The Giver

I was super excited when I heard they were making a movie out of “The Giver,” one of my favorite books. I became a little apprehensive when I saw that they casted so old. But I knew from the beginning that they would market it to the young adult crowd in the wake of other major young adult, dystopian series. I purposed to enjoy this creation regardless of how it was different from the book.

I made two plans to see it in theaters but they both fell through. So I ended up renting it a couple of months later and watching it with my sister.

I had a lot of mixed reactions. I loved the opening for some reason, when he’s riding his bike and watching the sun through the tree canopy. There were a lot of little moments that struck a chord with me. A friend mentioned to me that she was a little taken aback by all the technology. It’s true that the book seems to emphasize the simplicity of the society. But there is the implication of significant technology. I didn’t have a big problem with a lot of the technology. But I have to admit that most of the visuals just felt “off.”

I’m not going to lie, I felt a little disappointed when Asher became a pilot instead of working in Recreation. But it made sense. He was able to be a bigger part of the story.

The romance with Fiona was okay. Obviously, he did have that dream about her in the book. I didn’t really love it or hate it. I think it reminded me of how much older Jonas is in the movie.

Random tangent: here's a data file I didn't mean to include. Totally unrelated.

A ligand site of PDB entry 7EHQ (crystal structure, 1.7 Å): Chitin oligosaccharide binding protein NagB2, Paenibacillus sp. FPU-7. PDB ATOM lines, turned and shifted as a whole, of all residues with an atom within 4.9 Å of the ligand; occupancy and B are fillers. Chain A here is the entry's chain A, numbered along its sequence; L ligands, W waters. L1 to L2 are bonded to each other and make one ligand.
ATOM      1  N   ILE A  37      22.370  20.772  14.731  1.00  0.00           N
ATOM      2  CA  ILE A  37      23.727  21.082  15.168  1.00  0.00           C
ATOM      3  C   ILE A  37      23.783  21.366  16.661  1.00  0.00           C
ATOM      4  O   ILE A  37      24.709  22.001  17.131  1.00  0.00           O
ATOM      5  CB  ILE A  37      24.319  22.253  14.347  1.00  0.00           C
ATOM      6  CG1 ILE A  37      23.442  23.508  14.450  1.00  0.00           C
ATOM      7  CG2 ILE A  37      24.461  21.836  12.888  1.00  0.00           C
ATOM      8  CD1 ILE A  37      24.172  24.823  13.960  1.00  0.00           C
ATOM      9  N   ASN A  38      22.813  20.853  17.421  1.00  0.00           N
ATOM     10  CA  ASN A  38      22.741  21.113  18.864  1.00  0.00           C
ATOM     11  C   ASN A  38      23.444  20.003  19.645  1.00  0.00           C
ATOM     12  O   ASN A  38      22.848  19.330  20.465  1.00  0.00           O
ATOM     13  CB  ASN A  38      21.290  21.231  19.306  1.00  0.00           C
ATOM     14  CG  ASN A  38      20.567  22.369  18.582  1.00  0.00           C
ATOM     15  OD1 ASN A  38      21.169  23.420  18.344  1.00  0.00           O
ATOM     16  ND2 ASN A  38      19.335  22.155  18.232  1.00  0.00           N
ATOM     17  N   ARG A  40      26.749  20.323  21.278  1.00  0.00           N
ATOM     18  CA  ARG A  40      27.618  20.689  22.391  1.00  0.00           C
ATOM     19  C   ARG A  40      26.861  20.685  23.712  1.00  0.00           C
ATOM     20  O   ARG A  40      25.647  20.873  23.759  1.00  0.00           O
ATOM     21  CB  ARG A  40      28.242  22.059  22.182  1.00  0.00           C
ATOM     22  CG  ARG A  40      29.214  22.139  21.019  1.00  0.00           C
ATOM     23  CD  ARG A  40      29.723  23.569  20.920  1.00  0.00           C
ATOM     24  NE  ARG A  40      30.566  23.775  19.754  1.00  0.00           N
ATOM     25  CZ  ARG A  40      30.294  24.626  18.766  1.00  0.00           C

The best parts about the movie were the scenes of memory transfer. Contrasted with the dull tones of Jonas’ world, the bright colors, the music, the laughter of these memories was intoxicating. The collages of life on earth that this movie put together were nothing short of breathtaking. Every time I watch those scenes my heart is moved. I remember the beauty within cultures and within people. These clips were masterpieces. Regardless of the quality of the rest of the film, these segments will always remain works of art.

Some of the plot development around these moments were a little heavy handed. A lot of it felt artificial. The scene where Jonas and Fiona ride on trays down the slope wasn’t as inspiring as it tried to be. That’s just one example.

That being said, I was very moved by the climatic scene: Jonas is wandering through the wilderness with the baby, Fiona is about to be executed, and the Giver confronts Meryl Streep’s character. That speech sent chills down my spine.

Overall I felt like the movie was a mixed bag of beautiful, stiff, thought provoking, awkward, and truly moving. My simple review: I liked it, but I wish it had been crafted a little better.

As a side note, I think I may feel different about it when I have children. It may be a great adventure for middle school aged children. It certainly would be a fantastic platform for discussing these ideas. In that light, I am grateful that the film is clean. Any parents want to weigh in on this?

 

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